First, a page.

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In a paper, I want to prove a result that seems to me general.

Let $g:\delta\longrightarrow cf(\lambda)$ where $\delta$ is an ordinal less than $\lambda^+$ and $\lambda$ a cardinal. Suppose that $\forall i<cf(\lambda)$, $g^{-1}[i]$ is not cofinal in $\delta$. Does one have $cf(\lambda)=cf(\delta)$ ?

Remark : I think the notation $g^{-1}[i]$ means the inverse image that is $\{\alpha<\delta : g(\alpha)<i\}$.

We have $\delta=g^{-1}[cf(\lambda)]=\bigcup_{i<cf(\lambda)}g^{-1}[i]=\sup_{i<cf(\lambda)} \delta_i$ where $\delta_i$ is the least upper bound of $g^{-1}[i]$ in $\delta$ so $cf(\delta)\leq cf(\lambda)$. I have some difficulty for the other direction. Could somebody help me ?


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In your first line, do you intend to prove this in a paper, or do you read a paper and this is the stated result? – Asaf Karagila Jun 9 '12 at 21:58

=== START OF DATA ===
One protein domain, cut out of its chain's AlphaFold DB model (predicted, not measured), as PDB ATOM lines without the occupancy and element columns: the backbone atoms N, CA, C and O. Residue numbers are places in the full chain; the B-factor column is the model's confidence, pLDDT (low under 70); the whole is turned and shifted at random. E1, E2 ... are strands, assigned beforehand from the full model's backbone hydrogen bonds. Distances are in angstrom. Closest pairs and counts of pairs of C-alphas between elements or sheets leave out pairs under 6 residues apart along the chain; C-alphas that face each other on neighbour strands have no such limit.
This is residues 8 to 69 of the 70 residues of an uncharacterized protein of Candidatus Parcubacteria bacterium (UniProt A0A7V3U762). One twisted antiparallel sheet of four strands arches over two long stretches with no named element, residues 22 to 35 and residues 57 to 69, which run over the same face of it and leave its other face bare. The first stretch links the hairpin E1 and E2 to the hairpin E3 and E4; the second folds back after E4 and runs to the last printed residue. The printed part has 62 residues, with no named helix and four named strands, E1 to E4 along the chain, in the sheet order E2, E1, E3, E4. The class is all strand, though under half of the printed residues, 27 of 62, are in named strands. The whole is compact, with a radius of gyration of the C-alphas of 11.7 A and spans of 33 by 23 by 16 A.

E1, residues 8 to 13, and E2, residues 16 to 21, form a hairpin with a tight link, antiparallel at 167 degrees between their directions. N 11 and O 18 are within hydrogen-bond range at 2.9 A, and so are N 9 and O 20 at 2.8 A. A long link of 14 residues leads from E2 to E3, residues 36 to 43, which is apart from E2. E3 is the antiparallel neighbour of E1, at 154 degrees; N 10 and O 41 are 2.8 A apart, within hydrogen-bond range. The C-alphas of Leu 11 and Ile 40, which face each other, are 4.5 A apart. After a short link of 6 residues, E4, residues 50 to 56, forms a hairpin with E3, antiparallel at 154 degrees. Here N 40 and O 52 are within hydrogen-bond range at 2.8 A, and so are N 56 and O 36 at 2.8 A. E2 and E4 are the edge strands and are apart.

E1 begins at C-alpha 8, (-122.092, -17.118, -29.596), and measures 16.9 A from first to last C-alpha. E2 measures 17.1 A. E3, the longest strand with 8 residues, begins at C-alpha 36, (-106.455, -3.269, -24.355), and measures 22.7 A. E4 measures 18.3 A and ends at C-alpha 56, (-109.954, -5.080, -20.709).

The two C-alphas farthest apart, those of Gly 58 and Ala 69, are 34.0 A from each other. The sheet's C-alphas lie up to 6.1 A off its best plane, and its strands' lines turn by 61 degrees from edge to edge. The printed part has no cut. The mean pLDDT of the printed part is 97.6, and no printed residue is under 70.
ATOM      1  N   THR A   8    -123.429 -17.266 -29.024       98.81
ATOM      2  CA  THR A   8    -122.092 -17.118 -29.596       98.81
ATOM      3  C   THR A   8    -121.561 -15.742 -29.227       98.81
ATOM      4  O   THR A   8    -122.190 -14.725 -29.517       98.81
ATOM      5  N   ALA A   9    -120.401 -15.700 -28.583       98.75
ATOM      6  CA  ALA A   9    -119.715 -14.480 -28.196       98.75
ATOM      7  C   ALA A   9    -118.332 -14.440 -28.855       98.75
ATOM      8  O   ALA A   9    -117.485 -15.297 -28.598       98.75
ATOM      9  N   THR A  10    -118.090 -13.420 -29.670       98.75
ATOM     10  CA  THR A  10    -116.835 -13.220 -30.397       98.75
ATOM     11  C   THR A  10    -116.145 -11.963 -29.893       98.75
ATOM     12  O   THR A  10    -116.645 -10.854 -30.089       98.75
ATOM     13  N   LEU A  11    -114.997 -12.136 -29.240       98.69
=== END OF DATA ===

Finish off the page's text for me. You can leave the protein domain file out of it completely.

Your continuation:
@Asaf : I 've read a result in a paper and to prove it I need to prove the one I wrote. – Marc Moretti Jun 10 '12 at 7:07
up vote 2 down vote accepted

Let $\kappa=\operatorname{cf}\delta$, and let $\langle\alpha_\xi:\xi<\kappa\rangle$ be a cofinal sequence in $\delta$. For each $\beta<\operatorname{cf}\lambda$ there is a $\xi(\beta)<\kappa$ such that $g(\alpha_{\xi(\beta)})\ge\beta$, since $g^{-1}[\beta]$ is not cofinal in $\delta$. If $\kappa<\operatorname{cf}\lambda$ there is a $\xi<\kappa$ such that $B=\{\beta<\operatorname{cf}\lambda:\xi(\beta)=\xi\}$ is cofinal in $\operatorname{cf}\lambda$. But then $g(\alpha_\xi)\ge\sup B=\operatorname{cf}\lambda$, which is impossible. Thus $\kappa\ge\operatorname{cf}\lambda$, and since you already have $\kappa\le\operatorname{cf}\lambda$, it follows that $\operatorname{cf}\delta=\kappa=\operatorname{cf}\lambda$.

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Thanks a lot. It is a classical proof that I need to work. – Marc Moretti Jun 10 '12 at 7:11

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